Changes in temperature, oxygen level, acidity and other ocean properties directly affect marine ecosystems through shifts in biogeography, phenology, productivity and trophic interactions. This talk highlights some of the latest understanding on the extent to which climate change and ocean acidification are affecting global marine biodiversity and fisheries. As shown by analyzing global marine biogeography records and fisheries data, ocean warming has already been altering marine species assemblages in the past four decades. Moreover, mapping of vulnerability of almost 1000 species marine fishes in the global ocean based on their exposure to climate stressors, biological sensitivity and adaptive capacity indicates that most of the studied marine fishes become highly vulnerable to climate change under high greenhouse gas emission scenarios. Such findings corroborate with results from simulation modeling of global shifts in distributions of marine fishes and invertebrates, highlighting the large climate risks of regional ecosystems, particularly in the tropics and Arctic Ocean, in terms of changes in community structure and key ecosystem services such as fisheries. The resulting economic impacts are particularly large in developing countries with low adaptive capacity. Such evidence demonstrates the multi-facet responses of marine ecosystems to climate change, identify hotspots of vulnerable ocean regions, and highlights the need for immediate actions and their scope to mitigate the impacts from climate change and ocean acidification.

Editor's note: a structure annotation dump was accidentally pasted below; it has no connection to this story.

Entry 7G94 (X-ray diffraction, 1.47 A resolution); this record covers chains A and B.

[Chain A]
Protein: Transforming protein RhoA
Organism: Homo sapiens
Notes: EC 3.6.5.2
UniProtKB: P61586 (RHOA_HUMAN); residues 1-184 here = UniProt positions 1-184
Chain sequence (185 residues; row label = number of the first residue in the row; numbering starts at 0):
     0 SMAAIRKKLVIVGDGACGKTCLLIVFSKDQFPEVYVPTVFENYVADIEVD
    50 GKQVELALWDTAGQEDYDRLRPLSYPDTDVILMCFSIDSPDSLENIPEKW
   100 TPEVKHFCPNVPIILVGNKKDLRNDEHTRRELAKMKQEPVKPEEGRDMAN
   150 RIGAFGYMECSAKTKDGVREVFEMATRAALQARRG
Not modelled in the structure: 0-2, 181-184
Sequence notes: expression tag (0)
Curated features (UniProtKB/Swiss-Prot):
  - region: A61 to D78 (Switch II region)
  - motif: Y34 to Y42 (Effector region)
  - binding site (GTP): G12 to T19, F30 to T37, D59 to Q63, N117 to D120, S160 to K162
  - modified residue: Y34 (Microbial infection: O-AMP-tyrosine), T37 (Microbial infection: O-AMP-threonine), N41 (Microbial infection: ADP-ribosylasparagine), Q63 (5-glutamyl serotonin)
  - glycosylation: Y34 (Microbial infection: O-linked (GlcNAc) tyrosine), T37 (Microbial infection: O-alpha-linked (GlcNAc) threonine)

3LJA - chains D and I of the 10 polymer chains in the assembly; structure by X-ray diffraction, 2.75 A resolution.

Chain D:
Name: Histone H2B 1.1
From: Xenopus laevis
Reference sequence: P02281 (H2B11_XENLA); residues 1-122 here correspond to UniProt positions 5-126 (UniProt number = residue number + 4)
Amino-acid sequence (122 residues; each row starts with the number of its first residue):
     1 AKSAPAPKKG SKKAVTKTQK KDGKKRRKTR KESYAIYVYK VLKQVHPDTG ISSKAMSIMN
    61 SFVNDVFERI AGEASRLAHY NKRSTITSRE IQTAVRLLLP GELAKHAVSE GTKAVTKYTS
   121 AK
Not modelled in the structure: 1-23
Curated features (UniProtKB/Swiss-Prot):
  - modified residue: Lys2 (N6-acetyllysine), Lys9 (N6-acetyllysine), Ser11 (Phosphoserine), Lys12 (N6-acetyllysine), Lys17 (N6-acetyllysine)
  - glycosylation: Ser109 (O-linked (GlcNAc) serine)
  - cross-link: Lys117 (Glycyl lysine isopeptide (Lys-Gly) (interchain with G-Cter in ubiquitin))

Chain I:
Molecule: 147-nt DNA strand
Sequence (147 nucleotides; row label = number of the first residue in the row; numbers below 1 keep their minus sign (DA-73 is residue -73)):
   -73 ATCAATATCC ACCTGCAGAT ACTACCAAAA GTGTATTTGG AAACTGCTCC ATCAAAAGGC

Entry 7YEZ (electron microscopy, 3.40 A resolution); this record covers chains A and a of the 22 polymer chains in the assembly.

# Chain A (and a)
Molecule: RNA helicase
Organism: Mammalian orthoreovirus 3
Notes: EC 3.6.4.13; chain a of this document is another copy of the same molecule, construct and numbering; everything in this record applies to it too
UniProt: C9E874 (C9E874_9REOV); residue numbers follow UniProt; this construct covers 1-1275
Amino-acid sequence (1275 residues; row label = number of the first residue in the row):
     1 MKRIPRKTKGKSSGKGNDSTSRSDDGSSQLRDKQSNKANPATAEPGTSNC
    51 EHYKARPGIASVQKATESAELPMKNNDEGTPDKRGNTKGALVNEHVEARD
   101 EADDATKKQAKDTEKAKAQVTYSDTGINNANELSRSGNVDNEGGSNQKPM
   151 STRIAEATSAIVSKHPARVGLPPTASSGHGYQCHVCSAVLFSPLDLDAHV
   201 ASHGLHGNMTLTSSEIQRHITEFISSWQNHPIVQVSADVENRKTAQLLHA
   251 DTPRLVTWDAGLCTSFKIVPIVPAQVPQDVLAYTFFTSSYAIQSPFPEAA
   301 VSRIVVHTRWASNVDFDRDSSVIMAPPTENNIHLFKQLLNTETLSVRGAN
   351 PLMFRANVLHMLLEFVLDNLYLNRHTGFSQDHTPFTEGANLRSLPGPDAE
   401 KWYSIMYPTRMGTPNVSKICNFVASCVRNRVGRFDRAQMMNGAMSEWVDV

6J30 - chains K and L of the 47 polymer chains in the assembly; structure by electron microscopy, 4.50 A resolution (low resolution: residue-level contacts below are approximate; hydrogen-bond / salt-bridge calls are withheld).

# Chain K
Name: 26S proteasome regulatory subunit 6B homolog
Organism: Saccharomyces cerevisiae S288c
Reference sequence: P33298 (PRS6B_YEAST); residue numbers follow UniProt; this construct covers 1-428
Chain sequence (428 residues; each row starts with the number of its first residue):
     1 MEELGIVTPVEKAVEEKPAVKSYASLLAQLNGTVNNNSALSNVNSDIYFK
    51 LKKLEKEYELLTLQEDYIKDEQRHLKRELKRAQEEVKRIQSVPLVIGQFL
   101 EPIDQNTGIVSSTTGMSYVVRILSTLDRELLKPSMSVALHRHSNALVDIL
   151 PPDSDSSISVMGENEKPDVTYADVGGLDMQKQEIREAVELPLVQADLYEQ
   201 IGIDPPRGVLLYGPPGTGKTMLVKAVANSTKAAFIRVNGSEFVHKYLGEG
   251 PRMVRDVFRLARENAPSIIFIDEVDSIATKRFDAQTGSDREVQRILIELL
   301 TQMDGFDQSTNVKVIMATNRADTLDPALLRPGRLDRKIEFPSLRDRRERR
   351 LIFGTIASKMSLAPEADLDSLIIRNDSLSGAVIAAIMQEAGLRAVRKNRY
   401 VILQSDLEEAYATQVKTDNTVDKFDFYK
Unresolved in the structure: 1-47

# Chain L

Dr. William Cheung is an Associate Professor at the Institute for the Oceans and Fisheries [UBC profile], UBC and the Director (Science) of the Nippon Foundation-UBC Nereus Program [www.nereusprogram.org]. His main research areas include understanding the responses and vulnerabilities of marine ecosystems and fisheries to global change, and examining trade-offs in managing and conserving living marine resources. His works cut across multiple disciplines, from oceanography to ecology, economics and social sciences, and range from local to global scales.